Resistant starch (resistant starch), also known as anti-hydrolysis of starch and starch digestion difficult and can not be digested in the small intestine, but in the human gastrointestinal tract in the colon can be volatile fatty acids from the fermentation reaction. Resistant starch is present in certain natural foods, such as potatoes, bananas, rice all contain resistant starch, particularly high amylose corn starch containing resistant starch up to 60%. Such starch biodegradable than other starches in the body and slow digestion, absorption into the blood and are relatively slow. Its nature is similar to soluble fiber, has a slimming effect, in recent years began to be favored by people want keep fit.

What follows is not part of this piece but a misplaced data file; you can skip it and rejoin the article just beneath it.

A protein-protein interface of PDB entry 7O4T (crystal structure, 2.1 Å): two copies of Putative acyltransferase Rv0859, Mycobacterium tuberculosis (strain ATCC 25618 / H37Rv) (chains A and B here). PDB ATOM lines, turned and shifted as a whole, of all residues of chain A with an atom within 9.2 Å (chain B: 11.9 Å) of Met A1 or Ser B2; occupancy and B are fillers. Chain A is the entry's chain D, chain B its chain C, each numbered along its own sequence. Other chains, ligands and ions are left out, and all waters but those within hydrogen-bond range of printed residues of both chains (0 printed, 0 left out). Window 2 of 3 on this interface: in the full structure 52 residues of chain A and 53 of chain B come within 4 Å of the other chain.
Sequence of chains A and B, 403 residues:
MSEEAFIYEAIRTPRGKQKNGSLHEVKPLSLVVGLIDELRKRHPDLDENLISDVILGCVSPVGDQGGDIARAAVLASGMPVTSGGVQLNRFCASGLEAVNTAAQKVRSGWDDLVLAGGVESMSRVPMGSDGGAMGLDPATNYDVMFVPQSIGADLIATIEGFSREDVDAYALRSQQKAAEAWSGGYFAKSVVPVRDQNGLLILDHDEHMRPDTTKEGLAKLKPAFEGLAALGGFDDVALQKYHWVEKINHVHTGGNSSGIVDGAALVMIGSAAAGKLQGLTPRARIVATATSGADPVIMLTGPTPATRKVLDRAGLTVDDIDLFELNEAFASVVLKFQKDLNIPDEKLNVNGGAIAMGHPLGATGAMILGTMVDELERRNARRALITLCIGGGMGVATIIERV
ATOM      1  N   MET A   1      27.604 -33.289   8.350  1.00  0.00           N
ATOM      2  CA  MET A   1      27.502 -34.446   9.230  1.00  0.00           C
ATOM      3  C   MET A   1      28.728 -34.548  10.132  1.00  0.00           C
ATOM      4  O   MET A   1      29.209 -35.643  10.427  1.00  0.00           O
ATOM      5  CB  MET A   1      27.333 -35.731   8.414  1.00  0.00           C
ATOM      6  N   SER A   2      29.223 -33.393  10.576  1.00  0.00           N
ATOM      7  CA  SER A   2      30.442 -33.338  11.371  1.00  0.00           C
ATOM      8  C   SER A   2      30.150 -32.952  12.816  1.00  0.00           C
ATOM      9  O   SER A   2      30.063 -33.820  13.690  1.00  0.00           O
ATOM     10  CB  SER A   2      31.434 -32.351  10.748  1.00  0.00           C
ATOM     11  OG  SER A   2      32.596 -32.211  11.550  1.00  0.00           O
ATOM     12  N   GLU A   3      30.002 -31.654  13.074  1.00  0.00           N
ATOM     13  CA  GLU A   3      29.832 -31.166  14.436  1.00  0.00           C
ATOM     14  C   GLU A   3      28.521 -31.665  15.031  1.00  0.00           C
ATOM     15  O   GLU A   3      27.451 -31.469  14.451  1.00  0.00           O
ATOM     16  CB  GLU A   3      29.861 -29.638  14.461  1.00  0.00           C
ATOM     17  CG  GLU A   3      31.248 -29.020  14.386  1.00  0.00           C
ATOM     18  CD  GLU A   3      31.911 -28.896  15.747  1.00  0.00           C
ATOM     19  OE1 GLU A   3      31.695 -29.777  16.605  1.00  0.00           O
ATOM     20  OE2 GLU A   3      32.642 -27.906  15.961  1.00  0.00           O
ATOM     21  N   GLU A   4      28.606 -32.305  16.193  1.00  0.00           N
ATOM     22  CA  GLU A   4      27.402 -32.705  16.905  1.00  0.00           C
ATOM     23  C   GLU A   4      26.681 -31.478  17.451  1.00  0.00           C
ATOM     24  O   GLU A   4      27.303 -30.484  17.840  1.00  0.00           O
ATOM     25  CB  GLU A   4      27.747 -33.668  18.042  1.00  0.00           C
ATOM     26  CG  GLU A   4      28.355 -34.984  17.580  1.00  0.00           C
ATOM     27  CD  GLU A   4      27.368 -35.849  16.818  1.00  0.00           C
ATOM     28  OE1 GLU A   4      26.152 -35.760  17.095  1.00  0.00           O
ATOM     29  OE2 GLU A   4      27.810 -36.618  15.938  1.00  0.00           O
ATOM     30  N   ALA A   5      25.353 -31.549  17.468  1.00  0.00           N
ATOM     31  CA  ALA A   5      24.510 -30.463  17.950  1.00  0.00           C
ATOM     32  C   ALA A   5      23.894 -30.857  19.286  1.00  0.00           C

While most starches are broken down by your body into glucose, some starches, known as resistant starches, pass undigested into your colon. These starches function much like dietary fiber. They provide nutrition for the beneficial bacteria in your colon, keeping them thriving and healthy. There are four types of resistant starch. The first is found inside the indigestible cell walls of plants; the second is considered indigestible unless it is heated; the third is sometimes called retrograded starch, as long cooking times followed by a cooling period make them more difficult to digest; and the last is industrial resistant starch. This last type of starch is chemically modified and is not a natural starch.